The Government Digital Service (GDS) has introduced a new measurement approach intended to enhance the experience of users of the Gov.uk platform.
Launched on 16 June, Real User Monitoring (RUM) will deliver detailed information to Gov.uk on how a government website is performing to its 335 million annual users based on information about the device and browser they are using as well as their internet connection.
According to GDS, RUM only collects anonymous data if users consent to use of that data via cookies for analytics purposes. According to GDS, the cookie information has been updated to ensure it’s clear that users can opt in if they want the information about their visit collected.
The approach allows Gov.uk, which gets more than 53 million visits a month to over half a million pages of information, to find out the type of mobile or desktop device citizens are using when accessing the government services online. It also provides information on the browser and the screen size used, as well as the users’ bandwidth and connection speed.
“While users’ personal data is not collected, RUM means we are able to find out more about where and how visitors view Gov.uk. This helps us to work out which parts of the website aren’t performing well,” said Jen Allum, head of Gov.uk.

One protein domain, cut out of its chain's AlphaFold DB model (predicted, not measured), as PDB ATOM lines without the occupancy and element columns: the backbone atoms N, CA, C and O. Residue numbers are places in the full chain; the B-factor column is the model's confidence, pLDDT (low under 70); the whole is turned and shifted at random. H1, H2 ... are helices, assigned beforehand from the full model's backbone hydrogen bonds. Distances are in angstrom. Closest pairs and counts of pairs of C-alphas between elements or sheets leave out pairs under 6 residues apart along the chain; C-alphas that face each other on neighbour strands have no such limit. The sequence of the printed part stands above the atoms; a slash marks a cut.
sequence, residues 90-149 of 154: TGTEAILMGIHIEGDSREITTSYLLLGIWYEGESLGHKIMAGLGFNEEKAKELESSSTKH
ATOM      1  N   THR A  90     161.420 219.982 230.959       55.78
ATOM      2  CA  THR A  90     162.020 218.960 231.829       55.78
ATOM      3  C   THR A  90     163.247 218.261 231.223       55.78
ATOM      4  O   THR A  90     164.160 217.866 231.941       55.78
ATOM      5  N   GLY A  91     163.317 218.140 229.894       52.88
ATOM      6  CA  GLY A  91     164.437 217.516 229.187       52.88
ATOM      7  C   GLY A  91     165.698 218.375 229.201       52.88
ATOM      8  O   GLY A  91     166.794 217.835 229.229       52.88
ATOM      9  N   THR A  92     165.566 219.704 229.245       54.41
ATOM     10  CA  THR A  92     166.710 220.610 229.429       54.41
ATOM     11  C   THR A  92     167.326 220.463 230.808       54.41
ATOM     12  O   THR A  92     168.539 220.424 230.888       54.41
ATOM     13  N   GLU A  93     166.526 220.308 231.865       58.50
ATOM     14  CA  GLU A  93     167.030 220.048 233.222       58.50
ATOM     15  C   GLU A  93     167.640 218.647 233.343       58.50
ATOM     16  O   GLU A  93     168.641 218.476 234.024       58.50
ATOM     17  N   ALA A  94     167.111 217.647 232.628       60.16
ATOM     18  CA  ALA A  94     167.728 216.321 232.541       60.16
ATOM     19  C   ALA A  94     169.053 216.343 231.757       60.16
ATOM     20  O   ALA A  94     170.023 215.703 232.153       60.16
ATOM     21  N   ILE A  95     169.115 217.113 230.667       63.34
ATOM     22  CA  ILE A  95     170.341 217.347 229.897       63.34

The monitoring data is expected to provide Gov.uk with data on “how the complexity and structure of Gov.uk impacts the speed that a page loads up and, in turn, how these factors affect things like memory and battery use”, GDS said.
Knowing more about the type of connection will help in terms of getting insight on how this might limit viewing and interaction with Gov.uk pages, the digital service added, noting that these insights are expected to help Gov.uk to see patterns and trends that can identify problematic pages, understand why pages are not working and fix them.
According to the GDS, RUM will be followed by other improvements to Gov.uk in 2021, which will include improvements to navigation and personalisation of services. GDS wants to gather data centrally on the performance of Gov.uk to offer more joined-up services by better understanding what information users want.